366This was Tamara’s second time experiencing the joy of going through with competing, and this time she was prouder than ever. I was able to watch last year’s performances on DVD a few days before the competition and the difference in skill and flow was unbelievable. What a difference a year makes! It wasn’t just the increase in difficulty that stood out in her performance (though she did a killer Knee Hold to Spinning Scorpio Switches, one of many impressive combos that earned her The Trickster award), it was the thoughtfulness put into her routine and her overall comfort level on stage. Picking a song she could connect with helped, and her song of choice was Florence + The Machine’s “Breath Of Life” (Amanda’s song choice was also by Florence, coincidence?).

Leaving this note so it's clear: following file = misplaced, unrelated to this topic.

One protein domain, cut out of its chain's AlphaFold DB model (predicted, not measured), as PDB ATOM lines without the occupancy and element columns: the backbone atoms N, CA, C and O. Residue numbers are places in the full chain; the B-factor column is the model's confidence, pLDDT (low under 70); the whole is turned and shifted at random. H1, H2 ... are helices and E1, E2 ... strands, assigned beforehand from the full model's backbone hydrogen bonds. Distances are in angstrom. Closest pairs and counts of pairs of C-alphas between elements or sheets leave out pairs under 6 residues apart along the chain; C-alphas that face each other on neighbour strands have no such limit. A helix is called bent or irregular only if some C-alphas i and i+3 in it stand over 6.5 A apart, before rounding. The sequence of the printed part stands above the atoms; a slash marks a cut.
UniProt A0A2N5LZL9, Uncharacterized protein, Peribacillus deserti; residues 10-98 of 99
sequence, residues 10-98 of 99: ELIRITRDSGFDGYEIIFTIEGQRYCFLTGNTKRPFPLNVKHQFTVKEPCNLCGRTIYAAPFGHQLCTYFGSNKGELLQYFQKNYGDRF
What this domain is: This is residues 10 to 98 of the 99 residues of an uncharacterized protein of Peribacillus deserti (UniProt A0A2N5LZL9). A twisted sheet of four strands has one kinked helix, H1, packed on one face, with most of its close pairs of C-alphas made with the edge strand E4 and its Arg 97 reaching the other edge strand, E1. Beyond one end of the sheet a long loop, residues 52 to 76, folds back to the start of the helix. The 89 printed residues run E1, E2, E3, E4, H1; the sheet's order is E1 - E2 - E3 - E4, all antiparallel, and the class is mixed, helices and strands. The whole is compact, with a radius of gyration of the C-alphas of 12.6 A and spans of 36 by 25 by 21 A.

But what does Tamara really owe her confidence to? Countless hours perfecting combos. Every time I spoke with Tamara in the months before the competition she seemed exhausted and walking off stage she almost collapsed from both shock and relief. This is only the beginning for Tamara as she has plans on seizing every opportunity she has to compete or perform. She has tasted the high and is already planning for future competitions.

Where Alexis Could Be Found All Morning

Where Alexis Could Be Found All Morning